Zimbabwe President Robert Mugabe should end his attempts to remain in office after the military seized power this week, as he has no regional diplomatic support to stay in power, Botswana’s President Ian Khama said on Friday.
President Khama whose presidency comes to an end early next year, told Reuters that the military intervention, which political sources say could pave the way for a national unity government after 37 years of Mugabe rule, also presented “an opportunity to put Zimbabwe on a path to peace and prosperity.”
“I don’t think anyone should be President for that amount of time. We are Presidents, we are not monarchs. It’s just common sense,” Khama said.
What is the situation in Zimbabwe?
Thousands of Zimbabweans have taken to the streets of the capital and other cities to demand the resignation of President Robert Mugabe. In a party atmosphere, they tore pictures of Mr Mugabe and at one point marched to his office and residence. The army took over on Wednesday; days after Mr Mugabe sacked his deputy, signalling that he favoured his wife Grace as his successor.
Mr Mugabe, 93, has led Zimbabwe since independence from Britain in 1980. The military has kept him confined to his residence and says it is “engaging” with him and will advise the public on the outcome of talks “as soon as possible”. Saturday’s rally had the support of the army and members of the governing Zanu-PF party. Veterans of Zimbabwe’s war for independence – who until last year were loyal to the president, the best-known among them – are also saying Mr Mugabe should quit.
Outside State House, the official residence, some people staged a sit-down protest in front of a line of troops and opposition leader Morgan Tsvangirai addressed the crowd, to cheers. The BBC’s Andrew Harding in Harare says this is a watershed moment and there can be no return to power for Mr Mugabe. The correspondent says the situation may appear to be getting out of Zanu-PF’s control and there could be a broad push to introduce a transitional government that includes the opposition.
On Friday, Mr Mugabe made his first public appearance since being confined to his house. He spoke only to open the graduation at a university of which he is chancellor. Grace Mugabe was not present. It had been thought she had left the country but it emerged on Thursday that she was at home with Mr Mugabe.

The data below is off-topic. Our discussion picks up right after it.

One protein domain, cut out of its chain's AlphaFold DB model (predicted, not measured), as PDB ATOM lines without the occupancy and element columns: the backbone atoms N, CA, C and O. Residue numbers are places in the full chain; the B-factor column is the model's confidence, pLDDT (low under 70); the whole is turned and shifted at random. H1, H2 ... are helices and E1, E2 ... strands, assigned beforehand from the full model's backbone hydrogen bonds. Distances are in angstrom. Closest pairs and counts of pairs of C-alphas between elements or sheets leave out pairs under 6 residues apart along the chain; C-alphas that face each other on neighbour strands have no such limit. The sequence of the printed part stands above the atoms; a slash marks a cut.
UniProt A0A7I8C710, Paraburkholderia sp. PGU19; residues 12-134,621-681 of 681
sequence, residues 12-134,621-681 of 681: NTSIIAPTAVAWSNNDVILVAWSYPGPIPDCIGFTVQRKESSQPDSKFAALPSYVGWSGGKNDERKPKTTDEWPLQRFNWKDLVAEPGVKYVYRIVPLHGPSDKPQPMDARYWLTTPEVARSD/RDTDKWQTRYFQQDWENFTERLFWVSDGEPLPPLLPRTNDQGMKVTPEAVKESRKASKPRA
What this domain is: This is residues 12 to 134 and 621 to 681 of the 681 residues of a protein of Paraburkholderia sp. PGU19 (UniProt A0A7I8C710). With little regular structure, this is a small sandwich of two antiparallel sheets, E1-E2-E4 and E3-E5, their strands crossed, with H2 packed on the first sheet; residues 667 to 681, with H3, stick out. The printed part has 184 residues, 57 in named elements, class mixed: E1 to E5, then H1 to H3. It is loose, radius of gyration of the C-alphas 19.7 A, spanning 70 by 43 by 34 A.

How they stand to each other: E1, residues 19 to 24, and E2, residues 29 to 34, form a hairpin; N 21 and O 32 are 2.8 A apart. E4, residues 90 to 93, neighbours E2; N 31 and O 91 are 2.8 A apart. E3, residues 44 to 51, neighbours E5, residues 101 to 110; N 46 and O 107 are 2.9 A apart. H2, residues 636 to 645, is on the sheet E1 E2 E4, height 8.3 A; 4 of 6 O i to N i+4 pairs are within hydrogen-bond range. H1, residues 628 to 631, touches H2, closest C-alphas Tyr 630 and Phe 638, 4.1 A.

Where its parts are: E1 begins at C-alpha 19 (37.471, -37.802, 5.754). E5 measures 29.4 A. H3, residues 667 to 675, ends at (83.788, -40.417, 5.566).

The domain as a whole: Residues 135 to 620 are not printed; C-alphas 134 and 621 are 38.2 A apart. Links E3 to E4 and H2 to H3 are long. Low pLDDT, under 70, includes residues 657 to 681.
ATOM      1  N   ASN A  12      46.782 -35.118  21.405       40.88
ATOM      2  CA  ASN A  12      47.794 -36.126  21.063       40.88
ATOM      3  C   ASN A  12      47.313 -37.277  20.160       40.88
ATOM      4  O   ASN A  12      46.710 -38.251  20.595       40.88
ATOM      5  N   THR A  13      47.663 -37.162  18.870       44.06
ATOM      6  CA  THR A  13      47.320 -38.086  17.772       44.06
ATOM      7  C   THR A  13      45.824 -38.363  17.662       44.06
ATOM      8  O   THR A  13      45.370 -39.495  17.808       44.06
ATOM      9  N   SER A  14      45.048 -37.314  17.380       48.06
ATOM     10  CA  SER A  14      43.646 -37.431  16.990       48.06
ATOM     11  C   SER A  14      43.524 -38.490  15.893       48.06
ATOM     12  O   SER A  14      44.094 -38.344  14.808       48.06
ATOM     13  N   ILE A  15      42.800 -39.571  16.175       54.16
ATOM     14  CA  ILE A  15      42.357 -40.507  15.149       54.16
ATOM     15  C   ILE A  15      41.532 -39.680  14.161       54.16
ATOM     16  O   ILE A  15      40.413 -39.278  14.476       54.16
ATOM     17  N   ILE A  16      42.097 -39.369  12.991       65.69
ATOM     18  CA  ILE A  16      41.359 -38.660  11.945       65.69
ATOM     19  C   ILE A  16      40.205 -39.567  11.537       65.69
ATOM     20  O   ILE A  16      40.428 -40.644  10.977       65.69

The military made its move after a power struggle over the successor for Mr Mugabe. He sacked Vice-President Emmerson Mnangagwa last week, apparently to pave the way for Grace Mugabe, who is four decades younger than him, to take over the presidency. Mr Mugabe’s nephew, Patrick Zhuwao, told Reuters news agency the couple was “ready to die for what is correct” and would not step down.
What has been the reaction around the world?
- US Secretary of State Rex Tillerson urged a quick return to civilian rule, but also said the crisis was an opportunity for Zimbabwe to set itself on a new path
- Chinese foreign ministry spokesman Geng Shuang said Beijing was hoping for stability and a peaceful “appropriate” resolution
- UK Foreign Secretary Boris Johnson warned against a transition from “one unelected tyrant” to another
- Botswana’s President Ian Khama said regional leaders did not support Mr Mugabe staying in power
- Alpha Conde, the chairman of the African Union, a key regional bloc, said the takeover “seems like a coup” and demanded a return to constitutional order
- South Africa’s President Jacob Zuma said the region was committed to supporting the people of Zimbabwe and was optimistic the situation could be resolved amicably
Whatever happens in Zimbabwe, we can only hope the outcome favours the long-suffering people of Zimbabwe. We can only hope that the whole situation does not descend into bloodshed and loss of life and is resolved with relative calm and peace.
Source: Reuters, BBC News
Image sources: voazimbabwe.com & adelove.com